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Paramore Self-Titled Snare

Discussion in 'Ask Justin Meldal-Johnsen' started by BKotsh24, Jan 8, 2021.

  1. BKotsh24


    Jan 8, 2021
    Ok, this is my first post and I did it wrong like three times, so third try’s the charm. Thanks for being patient.

    My question is about the snare sound on Paramore’s Self-Titled record. It’s a the best snare sound I’ve ever heard on a record and that record is largely what inspired me to record my own.

    I know the room and Ilan’s playing has a massive impact on it, but I was wondering if you could tell us about the snare setup itself. There’s no discernible ring to it, it’s just a perfect deep crack/caw and I’ve been chasing my tail trying to get as close to a similar sound as I can.

    Thanks so much! Love what you do here!
    GregC likes this.
  2. jmjbassplayer

    jmjbassplayer Justin Meldal-Johnsen Gold Supporting Member

    Mar 25, 2005
    Well thanks very much indeed. The sound of Sunset Sound Studio 3, with drums oriented so they point down the long way of the room, is very special. It yields a very exciting, bold "short room" that is great when blended in with the close mics and the chambers which I also send different parts of the kit through. It's very difficult for me to attribute one thing to the reason the drums sound how they do. A lot of it is just happenstance, it's not a precise science with me. I had a massive selection of excellent drums, and my engineer Carlos is incredible at helping me get what I hear in my head. One very important component I can point to is a pair of 67's, maybe a dozen feet off the kit, oriented on stands that place the mics only about a foot off the ground. They are about another 12 feet apart from eachother, so it's a fairly wide stereo picture. Pattern is set to omni. Those are then "blocked" by half-height gobo's. Huge part of the snare and room sound for sure. Otherwise, I dunno. I'll put it to you this way: if someone said "go recreate that room sound right now, here's some drums and mics", it just would never sound the same. It's always just a chase that hopefully yields a good result.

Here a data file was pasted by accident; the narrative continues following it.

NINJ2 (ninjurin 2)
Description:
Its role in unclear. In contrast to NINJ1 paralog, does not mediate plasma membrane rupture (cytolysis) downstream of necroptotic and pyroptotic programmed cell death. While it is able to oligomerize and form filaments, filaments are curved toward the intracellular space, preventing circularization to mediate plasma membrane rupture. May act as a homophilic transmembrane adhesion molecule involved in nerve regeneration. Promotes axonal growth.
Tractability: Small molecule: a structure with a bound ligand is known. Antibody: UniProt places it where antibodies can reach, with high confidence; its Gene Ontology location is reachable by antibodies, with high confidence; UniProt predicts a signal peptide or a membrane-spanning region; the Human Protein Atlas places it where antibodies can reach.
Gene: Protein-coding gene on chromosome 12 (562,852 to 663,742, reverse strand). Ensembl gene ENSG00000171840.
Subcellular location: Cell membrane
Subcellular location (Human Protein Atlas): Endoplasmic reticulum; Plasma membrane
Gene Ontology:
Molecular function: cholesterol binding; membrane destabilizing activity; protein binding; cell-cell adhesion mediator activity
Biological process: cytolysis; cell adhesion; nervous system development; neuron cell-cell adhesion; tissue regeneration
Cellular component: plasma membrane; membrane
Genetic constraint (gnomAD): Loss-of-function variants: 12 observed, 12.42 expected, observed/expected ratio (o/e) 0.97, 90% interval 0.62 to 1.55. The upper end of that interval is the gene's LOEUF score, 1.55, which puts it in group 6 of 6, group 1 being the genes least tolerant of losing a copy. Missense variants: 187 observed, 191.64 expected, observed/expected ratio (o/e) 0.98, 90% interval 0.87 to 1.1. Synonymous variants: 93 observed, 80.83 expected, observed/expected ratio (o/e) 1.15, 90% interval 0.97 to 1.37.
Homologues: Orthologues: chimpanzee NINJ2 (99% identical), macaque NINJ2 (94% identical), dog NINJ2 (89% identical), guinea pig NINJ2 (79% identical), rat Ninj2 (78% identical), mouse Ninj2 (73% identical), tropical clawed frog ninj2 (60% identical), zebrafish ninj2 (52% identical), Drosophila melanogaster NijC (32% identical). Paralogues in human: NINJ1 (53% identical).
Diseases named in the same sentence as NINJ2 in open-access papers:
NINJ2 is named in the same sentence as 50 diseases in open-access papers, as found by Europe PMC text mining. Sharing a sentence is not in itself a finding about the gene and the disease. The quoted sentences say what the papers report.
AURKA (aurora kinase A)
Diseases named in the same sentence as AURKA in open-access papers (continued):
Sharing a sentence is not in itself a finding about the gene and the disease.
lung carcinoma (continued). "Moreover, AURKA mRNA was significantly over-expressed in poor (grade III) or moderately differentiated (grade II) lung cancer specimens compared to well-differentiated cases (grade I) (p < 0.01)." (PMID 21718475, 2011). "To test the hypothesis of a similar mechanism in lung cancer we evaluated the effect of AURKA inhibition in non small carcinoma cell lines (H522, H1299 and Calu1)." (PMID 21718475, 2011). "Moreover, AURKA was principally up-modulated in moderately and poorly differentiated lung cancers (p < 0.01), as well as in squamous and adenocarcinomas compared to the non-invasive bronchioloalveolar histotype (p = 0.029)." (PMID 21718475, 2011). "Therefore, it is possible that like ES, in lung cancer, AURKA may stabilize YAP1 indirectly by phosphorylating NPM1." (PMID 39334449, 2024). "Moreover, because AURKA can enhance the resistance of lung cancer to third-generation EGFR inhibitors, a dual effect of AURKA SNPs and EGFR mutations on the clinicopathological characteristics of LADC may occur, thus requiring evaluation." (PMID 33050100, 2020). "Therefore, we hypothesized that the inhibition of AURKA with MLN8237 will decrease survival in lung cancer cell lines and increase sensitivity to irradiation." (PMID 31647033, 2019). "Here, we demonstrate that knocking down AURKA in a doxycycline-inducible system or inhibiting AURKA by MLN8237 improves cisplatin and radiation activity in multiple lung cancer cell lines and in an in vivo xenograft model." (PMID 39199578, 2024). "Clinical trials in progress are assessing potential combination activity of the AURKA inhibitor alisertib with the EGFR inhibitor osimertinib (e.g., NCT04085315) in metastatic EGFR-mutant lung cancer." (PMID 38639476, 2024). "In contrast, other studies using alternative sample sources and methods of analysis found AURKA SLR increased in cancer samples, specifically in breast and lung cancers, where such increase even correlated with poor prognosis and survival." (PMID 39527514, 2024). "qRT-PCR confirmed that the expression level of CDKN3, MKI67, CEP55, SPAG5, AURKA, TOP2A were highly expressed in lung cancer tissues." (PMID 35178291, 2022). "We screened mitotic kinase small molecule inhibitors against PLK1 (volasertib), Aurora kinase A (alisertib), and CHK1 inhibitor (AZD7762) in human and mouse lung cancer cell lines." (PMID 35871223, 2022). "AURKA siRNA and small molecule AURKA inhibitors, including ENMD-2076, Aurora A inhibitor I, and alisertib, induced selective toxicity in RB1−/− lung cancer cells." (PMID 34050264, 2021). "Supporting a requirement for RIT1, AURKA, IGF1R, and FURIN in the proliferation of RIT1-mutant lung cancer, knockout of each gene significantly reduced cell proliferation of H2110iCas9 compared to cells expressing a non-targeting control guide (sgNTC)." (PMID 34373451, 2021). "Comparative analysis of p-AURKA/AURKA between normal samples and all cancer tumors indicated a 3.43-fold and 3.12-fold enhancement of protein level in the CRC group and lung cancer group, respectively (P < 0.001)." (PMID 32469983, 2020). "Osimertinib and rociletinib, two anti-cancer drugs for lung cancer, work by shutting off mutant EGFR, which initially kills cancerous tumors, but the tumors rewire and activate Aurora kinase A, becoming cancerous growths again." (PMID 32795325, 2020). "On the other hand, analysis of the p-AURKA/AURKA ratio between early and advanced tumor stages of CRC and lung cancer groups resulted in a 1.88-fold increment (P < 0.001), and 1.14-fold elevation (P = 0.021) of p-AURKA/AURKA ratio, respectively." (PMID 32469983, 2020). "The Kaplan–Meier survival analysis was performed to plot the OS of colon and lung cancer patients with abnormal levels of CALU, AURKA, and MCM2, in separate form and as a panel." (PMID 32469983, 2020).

Murch, letsgethandsome, GregC and 3 others like this.
  3. BKotsh24


    Jan 8, 2021
    Well in that case the chase yielded an iconic result, at least to me. I guess that’s just kinda the irony of hoping to recreate moments from iconic records at all, is that the thing that makes them so affecting is authenticity of the moment they were made. It’s hard not to fall into that trap as a producer, wanting to recreate moments that moved me instead of staying curious in the present. It’s a good reminder just to throw poopie up and listen to it.
    One last question if you don’t mind though from a technical aspect, do you have any techniques for controlling snare ring that you recommend? I think that’s what’s so appealing to me about that snare is the weight of it and the very controlled decay.
  4. jmjbassplayer

    jmjbassplayer Justin Meldal-Johnsen Gold Supporting Member

    Mar 25, 2005
    Rings, gaff tape and tissue, isolating the snare with small bespoke partitions so other close mics pick it up less, wallet, moongel, and just getting the right head/drum combo. Some modern drums just don't want to clean up, so I may just rely on drums with different materials and/or softer bearing edges at times.
    GregC likes this.
  5. Robal

    Robal Gold Supporting Member

    Oct 26, 2003
    Los Angeles
    Vintage drums, like old Gretsch, Ludwig, Rogers, Slingerland kits?
  6. jmjbassplayer

    jmjbassplayer Justin Meldal-Johnsen Gold Supporting Member

    Mar 25, 2005
    yep. And snares starting as early as the 20's or 30's, on up through the '70's. Rounded bearing edges, old-ass heads, etc.
    Robal likes this.
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    Here are some related products that TB members are talking about. Clicking on a product will take you to TB’s partner, Primary, where you can find links to TB discussions about these products.

    Mar 7, 2021

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